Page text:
Also, how often are the incidents we hear about a result of some cyclist making some stupid move? We shouldn't be getting into a blame game, but I'm often left thinking (given what I see everyday cycling on the streets) that it is at least even odds it was the cyclist who was at fault rather than the driver or the road system. 

I think LCC campaigns need to be rebalanced if they are have a strong voice in the future. 




I suggest you read the court reports of those recently killed on our roads.

Of the 11 cyclists killed in London in 2010, only 1 was found to be in anyway at fault for their death. Talk of 'preaching' is unfair, and smacks of victim blaming.You mention winning an argument. Which argument?

Cyclists in other countries are given safe space to cycle. That is what LCC is campaining for.



People who join a cycling forum for no other reason than to complain about cyclists are pathetic individuals who aren't worth giving the time of day

especially when they give themselves laughable names such as 'balanced view'

'uninformed troll' would be more accurate

let's all just move on ... there's nothing to see here

Jono - LCC are campaigning for cyclists. The majority of Londoner's do not cycle, so there is a challenge to convince those that don't that either they should cycle, or they shouldn't run over cyclists if they drive. It is hard to win these people over and argue for funding for various cycle schemes without challenging the public perception of cycling in London.  It is the non-cycling public who will either pay for these schemes or at least vote for the people who will decide on them. If their perception is of reckless cyclists (based on what we all see on the roads each day in London) then, regardless of how the statistics actually pan out, we're losing the argument. The irony is, that the ghost cycles has prompted plenty of non-cycling friends to make comments to me along the lines of "cyclists are always jumping the lights at that junction, it was inevitable that one would get killed before too long".  Having statistics that challenge this perception is not as effective as getting the cyclists to improve. Talking to motorists in traffic who have just done something stupid to endanger me tends to prompt them to reveal their views of cyclists (perhaps with more colourful language). Pointing out to them that "I was cycling properly, so why should you drive like that by me?" does not win the argument. They just tar us all with the same brush.  And then it leads to even more stupid comments from people like Mr Addison Lee. If you read past his idiotic phrasing the general points he is making match the views that I think a lot of motorists sadly hold.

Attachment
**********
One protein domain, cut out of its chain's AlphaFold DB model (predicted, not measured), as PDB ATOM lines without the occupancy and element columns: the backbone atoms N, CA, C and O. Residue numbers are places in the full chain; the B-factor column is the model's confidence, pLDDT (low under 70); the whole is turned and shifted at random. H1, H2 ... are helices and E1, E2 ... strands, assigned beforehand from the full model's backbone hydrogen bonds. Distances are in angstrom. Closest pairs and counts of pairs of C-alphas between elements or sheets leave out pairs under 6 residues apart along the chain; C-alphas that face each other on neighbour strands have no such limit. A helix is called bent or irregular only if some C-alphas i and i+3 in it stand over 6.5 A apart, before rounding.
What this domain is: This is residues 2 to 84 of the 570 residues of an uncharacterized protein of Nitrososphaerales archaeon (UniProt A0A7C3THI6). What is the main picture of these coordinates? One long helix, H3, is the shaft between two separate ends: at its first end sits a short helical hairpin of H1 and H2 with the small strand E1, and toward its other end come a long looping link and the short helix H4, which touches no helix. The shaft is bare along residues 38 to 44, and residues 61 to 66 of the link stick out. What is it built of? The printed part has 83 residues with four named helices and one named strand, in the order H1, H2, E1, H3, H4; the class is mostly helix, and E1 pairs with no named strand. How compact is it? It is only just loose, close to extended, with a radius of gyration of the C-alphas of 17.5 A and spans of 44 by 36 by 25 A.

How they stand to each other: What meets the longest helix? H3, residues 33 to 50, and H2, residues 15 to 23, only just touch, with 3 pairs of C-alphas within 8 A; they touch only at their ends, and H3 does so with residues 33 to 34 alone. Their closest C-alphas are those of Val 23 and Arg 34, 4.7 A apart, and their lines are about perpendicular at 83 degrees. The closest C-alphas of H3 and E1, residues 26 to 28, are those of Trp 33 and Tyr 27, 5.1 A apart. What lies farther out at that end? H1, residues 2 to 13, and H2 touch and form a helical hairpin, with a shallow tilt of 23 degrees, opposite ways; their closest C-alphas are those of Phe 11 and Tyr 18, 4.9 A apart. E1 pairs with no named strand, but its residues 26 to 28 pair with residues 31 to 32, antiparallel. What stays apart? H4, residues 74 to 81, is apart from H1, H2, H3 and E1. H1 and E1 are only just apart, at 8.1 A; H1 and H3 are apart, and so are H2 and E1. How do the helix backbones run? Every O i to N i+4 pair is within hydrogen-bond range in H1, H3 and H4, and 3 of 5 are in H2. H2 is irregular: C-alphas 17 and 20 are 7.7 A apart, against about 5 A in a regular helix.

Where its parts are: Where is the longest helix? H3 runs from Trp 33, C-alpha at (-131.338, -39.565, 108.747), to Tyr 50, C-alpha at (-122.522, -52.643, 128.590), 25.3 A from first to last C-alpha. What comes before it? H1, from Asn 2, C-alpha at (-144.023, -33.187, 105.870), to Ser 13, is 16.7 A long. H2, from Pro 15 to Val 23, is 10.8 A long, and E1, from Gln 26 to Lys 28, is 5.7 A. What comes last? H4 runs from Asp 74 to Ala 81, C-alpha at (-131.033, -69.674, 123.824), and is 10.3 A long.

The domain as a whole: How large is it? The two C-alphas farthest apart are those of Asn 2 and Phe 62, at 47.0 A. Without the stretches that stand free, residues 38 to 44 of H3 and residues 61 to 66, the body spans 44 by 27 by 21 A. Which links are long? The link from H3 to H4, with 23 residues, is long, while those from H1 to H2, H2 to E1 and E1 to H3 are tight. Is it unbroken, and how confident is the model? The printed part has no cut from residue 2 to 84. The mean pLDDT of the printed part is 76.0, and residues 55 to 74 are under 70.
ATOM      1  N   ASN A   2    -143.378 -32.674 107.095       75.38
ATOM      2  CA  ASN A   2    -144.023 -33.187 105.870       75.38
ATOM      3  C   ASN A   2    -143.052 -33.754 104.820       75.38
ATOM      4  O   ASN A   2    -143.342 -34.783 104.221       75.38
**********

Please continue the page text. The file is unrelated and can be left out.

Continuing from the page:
As for JimmyJustice - it is a shame that you criticise anyone on here who points out that cyclists in London do not have a great reputation with much of the public. It emphasises my point that some of the campaigning in respect of cycling comes across as sanctimonious and a little hypocritical at times.